PITTSFIELD, Maine — Sometimes you have to read between the lines.
At first glance, attendance at the Christmas Day version of the Pittsfield Welcome Table was average compared with the usual crowds that gather every Friday for free meals and socializing at the First Universalist Church.
Then again, empty seats probably mean that the people who usually fill them have somewhere else to be on Christmas Day and didn’t face the holiday alone, said Sue Quint, who with numerous others were hosts for Friday’s meal. Still, by 1 p.m. at least four dozen people had eaten a full turkey dinner with all the sides and desserts they could handle. That those people had a place to be was the important thing.
“I didn’t need to get volunteers,” said Quint, a care manager at Sebasticook Valley Hospital. “All I had to do was join forces.”
The hospital and its employees provided most of the food and a team of about a dozen volunteers led by Evan Sposato. Sposato, who donned a black chef’s smock in the wee hours of Christmas morning to start cooking numerous turkeys, is the son of Trudy Ferland, one of the Welcome Table’s organizers.
Asked whether he’d ever spent Christmas this way before, Sposato said he hadn’t.
“I’m not giving up my Christmas,” he said. “Everyone here is having a good time.”
Melissa Bean, of Augusta, agreed.
“I’m glad my friend invited me to do this,” she said.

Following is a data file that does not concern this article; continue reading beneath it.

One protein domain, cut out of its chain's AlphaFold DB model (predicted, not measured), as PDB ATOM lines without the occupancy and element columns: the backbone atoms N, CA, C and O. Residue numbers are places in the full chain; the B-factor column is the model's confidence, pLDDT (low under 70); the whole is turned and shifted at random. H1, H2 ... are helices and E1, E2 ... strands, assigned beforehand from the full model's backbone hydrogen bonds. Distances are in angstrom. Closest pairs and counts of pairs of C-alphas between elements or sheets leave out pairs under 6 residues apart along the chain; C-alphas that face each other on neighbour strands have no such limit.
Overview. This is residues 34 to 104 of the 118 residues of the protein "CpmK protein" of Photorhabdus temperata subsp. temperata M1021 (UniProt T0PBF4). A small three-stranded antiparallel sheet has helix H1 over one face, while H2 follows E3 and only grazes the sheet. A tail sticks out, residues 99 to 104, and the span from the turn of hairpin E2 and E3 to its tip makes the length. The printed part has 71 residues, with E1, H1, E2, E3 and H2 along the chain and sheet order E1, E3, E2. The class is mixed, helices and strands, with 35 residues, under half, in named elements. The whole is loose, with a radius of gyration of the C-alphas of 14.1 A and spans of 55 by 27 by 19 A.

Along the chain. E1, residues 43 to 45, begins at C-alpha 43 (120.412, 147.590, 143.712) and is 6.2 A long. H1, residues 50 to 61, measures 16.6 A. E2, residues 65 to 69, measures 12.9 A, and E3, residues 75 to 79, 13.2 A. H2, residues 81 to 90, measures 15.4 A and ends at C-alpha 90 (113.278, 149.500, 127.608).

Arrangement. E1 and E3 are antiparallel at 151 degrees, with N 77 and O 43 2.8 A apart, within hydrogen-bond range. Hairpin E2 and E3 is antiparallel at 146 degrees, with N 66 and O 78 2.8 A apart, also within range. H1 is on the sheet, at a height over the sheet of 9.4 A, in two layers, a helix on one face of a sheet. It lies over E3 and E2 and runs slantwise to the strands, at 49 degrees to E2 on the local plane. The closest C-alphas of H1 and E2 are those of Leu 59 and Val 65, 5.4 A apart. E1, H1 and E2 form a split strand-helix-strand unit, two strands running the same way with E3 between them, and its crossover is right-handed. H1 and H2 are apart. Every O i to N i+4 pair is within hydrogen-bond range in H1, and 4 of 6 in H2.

For some of the diners, the choice between being at home alone or joining a festive group was easy. Gene Cropley, of Pittsfield, said his only expected company left early in the day. His wife of 52 years, Lieselotte, died in January at age 75.
“There’s no one at home to cook anymore,” said Cropley, who has spent much of his life living in Pittsfield. As a teenager he had a job as a caretaker for the First Universalist Church. That he would enjoy Christmas dinner in the building’s basement gathering room so many decades later never occurred to him.
“It’s excellent,” he said. “It’s an outstanding meal.”
A man from Palmyra chatted jovially with a reporter and others, but he didn’t want to be identified in the newspaper. “Being here is a private thing,” he said. “I live alone and I had no other invites. But I’m here and I’m glad I came.”
The Welcome Table will hold another free lunchtime meal on New Year’s Day next Friday and every Friday after that. On Jan. 23, the program will celebrate its first year in existence with a play beginning at 7:30 p.m. in the church’s auditorium. Proceeds will benefit the Welcome Table and a fund to repair the auditorium’s ceiling.
Marie Cormier, one of the many Cormiers serving food and washing dishes Friday, will star in the two-person play opposite Sposato. Titled “For the Pleasure of Seeing Her Again,” the play chronicles the life of a mother and her son.
“It’s a good feeling, volunteering,” said Cormier. “It’s like we’ve put the spirit of Christmas into Christmas.”